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If Big Data is beautiful, then Machine Learning is pure magic!

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By now, you must have understood my slight obsession towards machine learning (ML). Well, it is pretty apparent, by the way; I tend to always probe into the ML usage and related aspects in my interviews. 

Fluke Accelix

Lately, during a conversation, I spoke to Oliver Sturrock, CTO at Fluke Digital Systems. Oliver leads the engineering unit at Fluke accountable for constructing their interconnected reliability framework, called Accelix. Their goal is to clamp machine learning health data reservoirs and facilitate predictive analysis.

We conversed about Fluke’s advancement and how they have been handling the tools because it hasn’t been that long since the whole setup shifted into the cloud. 

Oliver affirmed that they have been working and stated a few facts on how ML helps in measurement of data combined with the right algorithms are helping in mimicking a person’s decades-long “tribal knowledge.” And how it has been enabling them to predict equipment failures and helping schedule resources and maintenance for care ahead of time. 

Though there are considerations…

To begin with, the technology explanation can’t skim like magic. When you notice a black box, all you can do is react to what it decides. 

That’s just the kind of scenario that interests numerous clients, forcing them to stick to their direct contact with data. In order to embrace a new solution, one needs to be able to trust them, and the quality of incoming data is the key part of the trust.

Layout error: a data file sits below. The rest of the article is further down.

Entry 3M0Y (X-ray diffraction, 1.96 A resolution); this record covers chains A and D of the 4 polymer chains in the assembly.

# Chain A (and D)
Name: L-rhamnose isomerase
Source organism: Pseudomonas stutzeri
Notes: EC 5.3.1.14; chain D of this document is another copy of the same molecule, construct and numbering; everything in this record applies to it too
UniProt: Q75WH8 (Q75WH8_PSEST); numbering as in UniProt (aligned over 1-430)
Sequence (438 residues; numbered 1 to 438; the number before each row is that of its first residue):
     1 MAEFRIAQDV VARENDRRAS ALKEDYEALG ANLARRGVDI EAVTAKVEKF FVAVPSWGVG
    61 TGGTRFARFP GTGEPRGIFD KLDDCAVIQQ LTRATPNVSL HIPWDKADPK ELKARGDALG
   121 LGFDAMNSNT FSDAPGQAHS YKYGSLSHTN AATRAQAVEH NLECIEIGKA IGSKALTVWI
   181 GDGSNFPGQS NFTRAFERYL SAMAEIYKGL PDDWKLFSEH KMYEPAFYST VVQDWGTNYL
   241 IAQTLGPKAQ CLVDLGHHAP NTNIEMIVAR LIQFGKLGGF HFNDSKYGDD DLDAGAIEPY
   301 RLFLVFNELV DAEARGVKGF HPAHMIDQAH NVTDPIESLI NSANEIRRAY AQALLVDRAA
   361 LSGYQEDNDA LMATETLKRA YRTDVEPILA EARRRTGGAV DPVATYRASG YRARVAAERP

OEMs are printing big data clusters that describe what their assets look like when functioning normally. Systems like Fluke Accelix should be set to incorporate all that data into their model and correspond it to field situations, baselines at structure, etc. 

But Oliver called out that there are a lot of environmental aspects to account for, from the difference in the performance to how well it has been maintained. So, Fluke aims to cover 80% of the course there with out-of-the-box data, and then the remaining 20% has to come from infield understanding.

This implies even if you encounter a black box, you need to work on it to make it as see-through as possible so that it’s not the box but you who gets the right to take the decision. 

What I feel the only frustration companies would encounter or are bound to encounter is the proprietary data streams that don’t API. I believe it shouldn’t be that way. Instead, it should be built around APIs and interconnectedness for better results.

With that said, Oliver empathizes that Fluke has to encounter such an environment and how bad he feels that Fluke can’t possibly build every type of analytics and data monitoring that’s ever going to be needed. But he also asserts that he believes Fluke surely has a role in bringing all together at one place down the lane. 

I believe there’s a very valiant future ahead of us. I value that the systems around me are getting safer, irrespective of where I go. Easier maintenance and reliable SAFER operating conditions are surely leading to a better world. 

Listen to the entire recorded conversation between Oliver Sturrock myself, or at the Connected Reliability pages on Fluke.com.

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Rebounding for the data-driven fate with FPGA and eASICS

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Field Programmable Gate Array Technology

Data is now the new driving force of the modern world. How well your business performs or what its rank could be on the performance list entirely depends on how you leverage the data available, involving emerging tools such as ML, AI, and cloud! Such forces have, in turn, lit up a stand for Field Programmable Gate Arrays (FPGAs). 

Lately, I have had a great fortune to sit down and have an in-depth discussion with Jim Dworkin, the senior director of the cloud business unit in the Programmable Solutions Group at Intel. During our discussion, even Jim asserted that in order to unlock the potential of data, we need to embrace the latest FPGA technology.